To detect possible visible defects, a visual inspection of the brackets was performed under a digital microscope. This step served as an initial evaluation of the manufacturing quality. Special attention was paid to the implementation of the digital bracket design especially regarding rounded edges, excess resin residues, and polishing defects. Of course, this methodology only has limited validity regarding biomechanical properties; thus, further tests were carried out [17
In accordance with previous studies, the dimension of the used wires was measured with a digital micrometer [33
]. The manufacturing precision in the slot area was determined with specially calibrated plug gages. Based on ISO certification, the plug gages were selected with an accuracy of ± 0.0004 mm and were, thus, considered suitable for determining slot sizes [31
]. It should be noted that this procedure does not allow precise three-dimensional slot measurement. However, in the present study the slot size measurements were only relevant for the subsequent interpretation of the torque values; thus, the comparability of slot sizes between the material groups suffices. Further studies will be necessary to verify the exact morphological characteristics of the PCR slots, e.g., by using established methods such as visual measurement in a digital optical microscope, machine measurement using specially manufactured inspection systems, or with the aid of a micro-CT (computed tomography) [14
The obtained results of the slot measurements and wire dimension were all within the range specified by the DIN 13996 [32
]. The observed oversizing of the slot heights of the conventional bracket groups was expected and is consistent with previous literature [37
]. For the PCR brackets, the slot size was set at 5% above the target of 0.022″ to meet the required precision of 50 µm of the PCR material for SLA printing. Surprisingly, the print precision in the slot size area exhibited a deviation of only 10 µm, showing higher precision than anticipated. In contrast to the metal and ceramic brackets, the PCR brackets displayed a difference in the slot height with slot entrance being 3% larger than the slot bottom on average. Furthermore, the PCR brackets showed a higher variance in slot sizes than the other two material groups. A possible explanation for these differences could be the differences in manufacturing of the bracket groups. The ceramic brackets used in the present study were manufactured using the ceramic injection molding process (CIM), the metal brackets using the metal injection molding process (MIM), each procedure followed by a mechanical finishing process. Both are standardized mechanical processes that ensure a high degree of precision [42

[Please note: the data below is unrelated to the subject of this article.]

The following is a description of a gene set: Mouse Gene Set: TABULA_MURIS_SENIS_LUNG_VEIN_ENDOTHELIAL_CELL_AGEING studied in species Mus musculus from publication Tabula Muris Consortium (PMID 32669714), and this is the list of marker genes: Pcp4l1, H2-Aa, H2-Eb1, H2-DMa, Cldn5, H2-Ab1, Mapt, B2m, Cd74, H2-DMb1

]. The resolution of 3D printing and manual post-processing can be assumed to have been the causes for the higher variance of the measurements of the PCR brackets.
Polymers have the property of absorbing water and therefore swell due to the water absorption in the intraoral environment [4
]. To mimic real life behavior of the material, artificial aging according to ISO 10477 was performed [34
]. It should be noted that thermocycling only conditionally mirrors the real clinical situation and is limited regarding influences such as food intake and the associated pH fluctuation, chewing and abrasion of surfaces, home and professional tooth cleaning, and mineral concentration in saliva. Further research is necessary to determine the influence of these factors on material properties.
The OMSS was utilized to determine torque movements. This is in line with current literature, which deems the OMSS suitable for in vitro studies of biomechanical issues related to different tooth movements in all spatial planes [4
]. In line with previous literature, torque transmission was higher for steel arch wires than for TMA arch wires. Reasons for this may be the different E‑moduli and/or the different flexural strengths [49
The obtained mean torque values of the PCR brackets were generally comparable to, and at times slightly higher than those of the reference groups. These results differ from the results of previous studies of polymer brackets with a wide variety of polymer compositions regarding torque stability. In these studies, the polymer brackets never achieved the effective torque values of the ceramic and/or metal reference groups, due to deformation and slot expansion [4